How can you apply the 80/20 rule to your business?

To have a successful and by that, I mean profit-making business it is crucial to identify the actions or products that generate the most income (your 20 percent) and get rid of the rest (the 80 percent).  Evaluate what is working, which actions are bringing in the most results. Concentrate on the tasks that work the hardest for you. Let go of spending extra time on the things that are not working for you. It may mean you need to consider outsourcing some tasks to other people. How many people love to blog but struggle for hours trying to set up their blogs? Use your core skills to work on your income-producing activity and outsource the technical blog issues to Build A Blog.

Take a look at your clients, concentrate your efforts on keeping your good clients happy and up-selling to them and improving their service and drop the bad clients.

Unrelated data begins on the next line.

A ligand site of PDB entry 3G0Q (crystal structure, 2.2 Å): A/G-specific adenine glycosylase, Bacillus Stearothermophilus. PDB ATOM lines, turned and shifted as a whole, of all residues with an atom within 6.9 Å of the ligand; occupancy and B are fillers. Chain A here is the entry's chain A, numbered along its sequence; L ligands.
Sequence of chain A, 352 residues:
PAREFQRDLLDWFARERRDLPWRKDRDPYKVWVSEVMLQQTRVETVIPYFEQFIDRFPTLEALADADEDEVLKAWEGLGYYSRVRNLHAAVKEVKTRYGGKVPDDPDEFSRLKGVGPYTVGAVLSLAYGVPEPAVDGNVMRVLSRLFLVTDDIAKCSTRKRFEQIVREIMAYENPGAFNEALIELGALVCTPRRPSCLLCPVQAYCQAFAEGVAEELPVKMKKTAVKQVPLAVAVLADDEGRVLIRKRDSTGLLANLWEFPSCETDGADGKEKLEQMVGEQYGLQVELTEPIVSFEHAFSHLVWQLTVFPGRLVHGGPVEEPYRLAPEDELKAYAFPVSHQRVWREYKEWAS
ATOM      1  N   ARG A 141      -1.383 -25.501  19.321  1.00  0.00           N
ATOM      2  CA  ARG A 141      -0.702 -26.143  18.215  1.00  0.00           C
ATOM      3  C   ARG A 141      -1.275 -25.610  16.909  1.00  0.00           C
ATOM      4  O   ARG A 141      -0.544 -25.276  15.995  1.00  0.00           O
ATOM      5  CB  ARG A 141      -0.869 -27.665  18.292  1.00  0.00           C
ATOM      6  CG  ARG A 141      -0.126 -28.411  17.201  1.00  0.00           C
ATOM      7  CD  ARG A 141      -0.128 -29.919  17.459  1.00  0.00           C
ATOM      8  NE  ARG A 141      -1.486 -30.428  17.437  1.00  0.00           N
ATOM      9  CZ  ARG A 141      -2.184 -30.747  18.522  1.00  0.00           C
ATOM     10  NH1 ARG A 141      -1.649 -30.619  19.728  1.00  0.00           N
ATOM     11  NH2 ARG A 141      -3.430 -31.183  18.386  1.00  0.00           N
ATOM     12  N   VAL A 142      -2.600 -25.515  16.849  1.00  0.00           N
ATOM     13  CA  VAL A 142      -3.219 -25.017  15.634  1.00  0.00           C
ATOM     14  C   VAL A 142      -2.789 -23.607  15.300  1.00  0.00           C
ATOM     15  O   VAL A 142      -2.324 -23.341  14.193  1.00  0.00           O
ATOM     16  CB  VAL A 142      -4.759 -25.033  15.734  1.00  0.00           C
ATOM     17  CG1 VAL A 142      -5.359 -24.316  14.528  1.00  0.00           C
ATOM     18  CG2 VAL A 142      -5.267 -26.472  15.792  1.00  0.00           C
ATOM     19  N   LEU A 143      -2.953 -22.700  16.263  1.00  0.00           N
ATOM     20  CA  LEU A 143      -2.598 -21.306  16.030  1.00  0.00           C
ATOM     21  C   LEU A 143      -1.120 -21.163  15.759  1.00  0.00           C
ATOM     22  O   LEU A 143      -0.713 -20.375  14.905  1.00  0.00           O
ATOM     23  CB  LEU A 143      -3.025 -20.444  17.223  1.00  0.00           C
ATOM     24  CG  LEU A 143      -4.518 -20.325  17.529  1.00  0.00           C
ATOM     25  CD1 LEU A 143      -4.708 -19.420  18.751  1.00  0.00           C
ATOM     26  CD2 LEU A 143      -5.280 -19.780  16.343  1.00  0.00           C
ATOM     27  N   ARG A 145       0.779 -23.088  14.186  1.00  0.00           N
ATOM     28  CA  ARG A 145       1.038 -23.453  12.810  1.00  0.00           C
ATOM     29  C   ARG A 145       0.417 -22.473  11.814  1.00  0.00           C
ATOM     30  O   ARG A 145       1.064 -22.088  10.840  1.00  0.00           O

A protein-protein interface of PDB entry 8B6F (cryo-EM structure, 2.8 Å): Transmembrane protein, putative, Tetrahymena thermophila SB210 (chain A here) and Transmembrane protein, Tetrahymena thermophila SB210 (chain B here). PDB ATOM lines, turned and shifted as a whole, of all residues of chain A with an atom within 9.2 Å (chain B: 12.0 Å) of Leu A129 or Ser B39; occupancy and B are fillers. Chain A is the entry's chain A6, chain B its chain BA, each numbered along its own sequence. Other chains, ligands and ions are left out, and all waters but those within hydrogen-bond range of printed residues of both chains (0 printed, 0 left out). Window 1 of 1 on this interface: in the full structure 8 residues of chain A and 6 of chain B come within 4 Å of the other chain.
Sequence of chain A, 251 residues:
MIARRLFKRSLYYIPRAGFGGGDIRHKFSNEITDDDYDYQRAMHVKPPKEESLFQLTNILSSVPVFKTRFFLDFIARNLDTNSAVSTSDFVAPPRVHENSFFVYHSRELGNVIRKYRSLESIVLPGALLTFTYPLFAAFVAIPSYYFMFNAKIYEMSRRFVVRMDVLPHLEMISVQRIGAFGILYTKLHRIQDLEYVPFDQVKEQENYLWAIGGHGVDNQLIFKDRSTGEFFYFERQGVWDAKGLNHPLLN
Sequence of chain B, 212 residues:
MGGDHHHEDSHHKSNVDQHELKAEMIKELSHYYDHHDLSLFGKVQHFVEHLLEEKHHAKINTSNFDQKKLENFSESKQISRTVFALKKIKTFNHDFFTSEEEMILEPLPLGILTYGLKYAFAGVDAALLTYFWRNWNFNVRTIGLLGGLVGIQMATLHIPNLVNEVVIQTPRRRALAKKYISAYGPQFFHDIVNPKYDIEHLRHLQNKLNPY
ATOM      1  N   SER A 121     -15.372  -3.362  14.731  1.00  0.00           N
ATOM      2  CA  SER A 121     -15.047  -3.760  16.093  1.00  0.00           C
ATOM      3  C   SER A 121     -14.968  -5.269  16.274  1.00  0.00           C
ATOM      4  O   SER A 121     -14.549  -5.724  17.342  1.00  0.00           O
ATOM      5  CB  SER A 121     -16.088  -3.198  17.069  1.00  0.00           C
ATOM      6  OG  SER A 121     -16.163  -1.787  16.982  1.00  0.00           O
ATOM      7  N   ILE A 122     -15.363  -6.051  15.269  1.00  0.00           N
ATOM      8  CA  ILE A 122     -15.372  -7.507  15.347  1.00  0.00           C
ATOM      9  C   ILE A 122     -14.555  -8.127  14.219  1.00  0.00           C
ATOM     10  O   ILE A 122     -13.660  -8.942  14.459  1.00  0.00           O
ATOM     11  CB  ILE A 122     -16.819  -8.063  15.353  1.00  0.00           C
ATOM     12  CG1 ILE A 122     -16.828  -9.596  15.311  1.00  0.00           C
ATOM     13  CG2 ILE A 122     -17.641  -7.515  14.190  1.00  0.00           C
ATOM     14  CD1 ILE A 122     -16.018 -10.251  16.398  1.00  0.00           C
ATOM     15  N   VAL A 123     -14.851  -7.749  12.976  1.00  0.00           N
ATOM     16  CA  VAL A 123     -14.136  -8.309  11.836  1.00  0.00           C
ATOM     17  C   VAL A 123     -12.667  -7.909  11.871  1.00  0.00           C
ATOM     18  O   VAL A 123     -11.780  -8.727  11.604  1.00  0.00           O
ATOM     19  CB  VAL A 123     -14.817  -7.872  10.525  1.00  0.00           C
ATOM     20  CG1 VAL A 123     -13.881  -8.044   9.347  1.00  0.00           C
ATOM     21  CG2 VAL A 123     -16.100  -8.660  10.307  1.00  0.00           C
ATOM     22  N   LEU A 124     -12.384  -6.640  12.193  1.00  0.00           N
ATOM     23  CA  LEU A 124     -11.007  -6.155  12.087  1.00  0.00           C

How can you apply the 80/20 rule to your lifestyle?

This one is easy – focus on the things that give you the best outcomes. It’s the same in your ‘life’ as it is in your business life – you’d expect that as they are, after all, the same life however you choose to differentiate it. Spend the majority of your time doing what gives you the most pleasure. Read Golf Balls & Beer for a good example of what I mean.

So what? How will it all benefit me?

In summary, by applying the 80/20 rule to your working life you will find that you either have to work fewer hours to get the same results, meaning you will have more free time to do the things that you love or you will have more time available to grow your business (and income) by focusing on the tasks that really work. Either way, it’s a win-win situation.